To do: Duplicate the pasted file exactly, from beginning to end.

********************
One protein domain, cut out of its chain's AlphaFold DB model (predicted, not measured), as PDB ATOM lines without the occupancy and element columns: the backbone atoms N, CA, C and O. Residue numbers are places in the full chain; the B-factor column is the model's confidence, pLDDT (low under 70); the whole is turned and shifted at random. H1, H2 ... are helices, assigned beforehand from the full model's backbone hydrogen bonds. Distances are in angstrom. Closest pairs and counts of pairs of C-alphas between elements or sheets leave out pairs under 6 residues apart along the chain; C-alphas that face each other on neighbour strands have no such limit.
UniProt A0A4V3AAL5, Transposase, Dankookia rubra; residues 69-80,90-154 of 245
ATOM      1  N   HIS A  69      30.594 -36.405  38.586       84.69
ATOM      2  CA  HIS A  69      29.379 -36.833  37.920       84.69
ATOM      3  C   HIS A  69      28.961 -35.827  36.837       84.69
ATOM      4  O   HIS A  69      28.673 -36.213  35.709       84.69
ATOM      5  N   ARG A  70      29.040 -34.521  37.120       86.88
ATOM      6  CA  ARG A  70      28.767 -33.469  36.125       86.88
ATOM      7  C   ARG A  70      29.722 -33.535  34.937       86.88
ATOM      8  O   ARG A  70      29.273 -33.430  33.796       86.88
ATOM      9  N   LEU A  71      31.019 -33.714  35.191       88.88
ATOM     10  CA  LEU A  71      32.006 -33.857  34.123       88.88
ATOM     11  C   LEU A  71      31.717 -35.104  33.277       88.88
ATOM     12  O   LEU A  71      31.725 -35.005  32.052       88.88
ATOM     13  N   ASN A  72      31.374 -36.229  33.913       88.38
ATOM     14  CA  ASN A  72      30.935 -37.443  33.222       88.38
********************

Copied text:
One protein domain, cut out of its chain's AlphaFold DB model (predicted, not measured), as PDB ATOM lines without the occupancy and element columns: the backbone atoms N, CA, C and O. Residue numbers are places in the full chain; the B-factor column is the model's confidence, pLDDT (low under 70); the whole is turned and shifted at random. H1, H2 ... are helices, assigned beforehand from the full model's backbone hydrogen bonds. Distances are in angstrom. Closest pairs and counts of pairs of C-alphas between elements or sheets leave out pairs under 6 residues apart along the chain; C-alphas that face each other on neighbour strands have no such limit.
UniProt A0A4V3AAL5, Transposase, Dankookia rubra; residues 69-80,90-154 of 245
ATOM      1  N   HIS A  69      30.594 -36.405  38.586       84.69
ATOM      2  CA  HIS A  69      29.379 -36.833  37.920       84.69
ATOM      3  C   HIS A  69      28.961 -35.827  36.837       84.69
ATOM      4  O   HIS A  69      28.673 -36.213  35.709       84.69
ATOM      5  N   ARG A  70      29.040 -34.521  37.120       86.88
ATOM      6  CA  ARG A  70      28.767 -33.469  36.125       86.88
ATOM      7  C   ARG A  70      29.722 -33.535  34.937       86.88
ATOM      8  O   ARG A  70      29.273 -33.430  33.796       86.88
ATOM      9  N   LEU A  71      31.019 -33.714  35.191       88.88
ATOM     10  CA  LEU A  71      32.006 -33.857  34.123       88.88
ATOM     11  C   LEU A  71      31.717 -35.104  33.277       88.88
ATOM     12  O   LEU A  71      31.725 -35.005  32.052       88.88
ATOM     13  N   ASN A  72      31.374 -36.229  33.913       88.38
ATOM     14  CA  ASN A  72      30.935 -37.443  33.222       88.38